Madison: I’m a terrible freediver at the moment ha! I have ceased practicing for some time, I used to be allot better when I was younger. When I have the camera in my hand, I can stay down for allot longer, because when there is footage to get I become a robot with the mission in mind and this helps. Any day I would choose freediving over scuba, I love it, it is in fact sometimes the only way I can get footage in places we can’t scuba or to get close to animals. It requires allot of work and I believe has aesthetic value to footage, so I plan to practice it allot more!
The Locker: How did you hear about the Beneath the Waves Film Festival and what made you decide to submit your film?
Madison: One of my best friends Sara Keltie, who I actually met through shark conservation posted it on my facebook wall and said I should enter, to which I replied, “no way, my films aren’t stories like they are looking for” but I eventually decided I would anyway, it’s the first film fest I have ever entered! As soon as I found out I was in the finals I sent Sara an apologetic message, to which she replied ‘proud of you shark face’ and the moral of the story is… give into the right kind of peer pressure ;)
The Locker: If you could give advice to other aspiring filmmakers, from your experience, what would it be?
Madison: With a video camera, you can destroy many evils, or just damage their reputation, sometimes people do need to see, to believe. If you have seen things the world should see, you now have a way. Be patient, be creative, film as much as you can so you have allot to edit with… and you have to create the film in your head first!
The Locker: If people could take one message from your film, what would you like that to be?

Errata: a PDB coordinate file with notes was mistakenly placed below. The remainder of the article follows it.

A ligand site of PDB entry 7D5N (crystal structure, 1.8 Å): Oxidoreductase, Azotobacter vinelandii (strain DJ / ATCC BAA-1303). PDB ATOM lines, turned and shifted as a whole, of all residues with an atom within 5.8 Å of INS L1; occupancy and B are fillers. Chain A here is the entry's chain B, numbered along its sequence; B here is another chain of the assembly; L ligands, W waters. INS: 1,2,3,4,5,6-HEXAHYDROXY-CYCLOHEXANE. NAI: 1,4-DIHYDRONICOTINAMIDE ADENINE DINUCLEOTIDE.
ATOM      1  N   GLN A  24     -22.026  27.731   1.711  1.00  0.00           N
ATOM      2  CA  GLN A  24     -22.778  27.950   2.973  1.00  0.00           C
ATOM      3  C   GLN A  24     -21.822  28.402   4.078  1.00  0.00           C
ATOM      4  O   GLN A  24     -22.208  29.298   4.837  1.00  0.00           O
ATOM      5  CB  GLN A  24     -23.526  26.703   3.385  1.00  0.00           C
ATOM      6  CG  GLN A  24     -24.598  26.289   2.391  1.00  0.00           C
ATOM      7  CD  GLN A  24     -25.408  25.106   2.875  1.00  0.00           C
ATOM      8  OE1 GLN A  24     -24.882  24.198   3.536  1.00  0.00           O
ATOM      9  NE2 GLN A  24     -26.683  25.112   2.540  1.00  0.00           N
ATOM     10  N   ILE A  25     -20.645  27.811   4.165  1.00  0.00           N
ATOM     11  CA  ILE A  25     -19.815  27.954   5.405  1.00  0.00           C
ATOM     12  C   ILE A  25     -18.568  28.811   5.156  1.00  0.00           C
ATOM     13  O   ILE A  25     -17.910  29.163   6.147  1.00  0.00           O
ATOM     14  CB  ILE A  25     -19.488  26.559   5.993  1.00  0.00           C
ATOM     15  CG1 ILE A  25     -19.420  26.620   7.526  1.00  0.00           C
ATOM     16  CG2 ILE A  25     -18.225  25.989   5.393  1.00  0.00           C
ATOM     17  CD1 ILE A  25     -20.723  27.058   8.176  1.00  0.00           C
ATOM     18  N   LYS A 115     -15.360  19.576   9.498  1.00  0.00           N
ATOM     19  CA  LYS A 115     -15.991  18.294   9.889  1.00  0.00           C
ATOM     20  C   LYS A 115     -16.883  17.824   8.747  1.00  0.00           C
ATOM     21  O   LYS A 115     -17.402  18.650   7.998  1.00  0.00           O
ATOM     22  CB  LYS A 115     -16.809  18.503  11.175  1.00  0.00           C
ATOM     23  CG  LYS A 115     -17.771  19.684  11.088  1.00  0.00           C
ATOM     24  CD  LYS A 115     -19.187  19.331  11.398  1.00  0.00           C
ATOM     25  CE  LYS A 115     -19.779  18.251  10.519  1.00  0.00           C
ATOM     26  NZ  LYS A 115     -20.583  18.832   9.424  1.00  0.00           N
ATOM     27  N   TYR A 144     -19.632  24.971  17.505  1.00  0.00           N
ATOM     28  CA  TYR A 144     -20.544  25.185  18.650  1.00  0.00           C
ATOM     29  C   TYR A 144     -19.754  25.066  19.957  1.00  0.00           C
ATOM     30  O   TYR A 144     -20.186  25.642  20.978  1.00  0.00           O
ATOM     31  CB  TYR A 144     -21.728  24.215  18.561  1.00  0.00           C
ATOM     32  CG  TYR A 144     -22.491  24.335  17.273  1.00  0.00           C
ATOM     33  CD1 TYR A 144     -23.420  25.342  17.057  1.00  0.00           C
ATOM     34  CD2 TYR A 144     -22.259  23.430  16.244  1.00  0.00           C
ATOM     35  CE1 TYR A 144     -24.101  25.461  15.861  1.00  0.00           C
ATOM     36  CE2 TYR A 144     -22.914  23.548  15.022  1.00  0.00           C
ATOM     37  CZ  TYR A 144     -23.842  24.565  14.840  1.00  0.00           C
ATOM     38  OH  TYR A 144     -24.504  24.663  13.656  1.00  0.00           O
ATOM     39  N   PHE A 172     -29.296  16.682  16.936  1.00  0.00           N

Madison: The severity of our oceans damage was bad enough to push me into conservation (something I never wanted or planned to do) and my lifetime is a fairly short one… I want a specific focus on the GBR, I know it says marine park, but behind the pretty label of sustainable is a devastating industry managed by the same departments that profit from it. Many governments are counting on our fear of sharks to blind us to them being taken from our oceans, we are the only ones who can police them. Also I want you to know what is possible, the power of an individual was something I never believed in until I started doing this campaign, then I realized how much I could achieve. My pure love for this particular patch of oceans in itself is a weapon for which they have no defense! I need the world to know legal fishing in the GBR of sharks is happening, and that we could stop it through public pressure on the government. While researching for the last few years I have found, the second highest catch in this fishery, is the scalloped hammerhead shark, it is endangered. The allowed quota of 600 tonnes, is not a number forged through scientific reasoning, but an assumption of what the sharks will survive. There are more than 60 different species caught in this fishery, most vital information requires to fish them (such as reproduction rate) is unknown. There have been times when the by-catch has out numbered the primary target catch. Populations of sharks are down by 97% in some areas of the Great Barrier Reef, and only 33% of the marine park is actually protected, research suggests the protected areas don’t even cover the territories of some sharks. The only reason this is happening is because people are unaware or don’t care about sharks…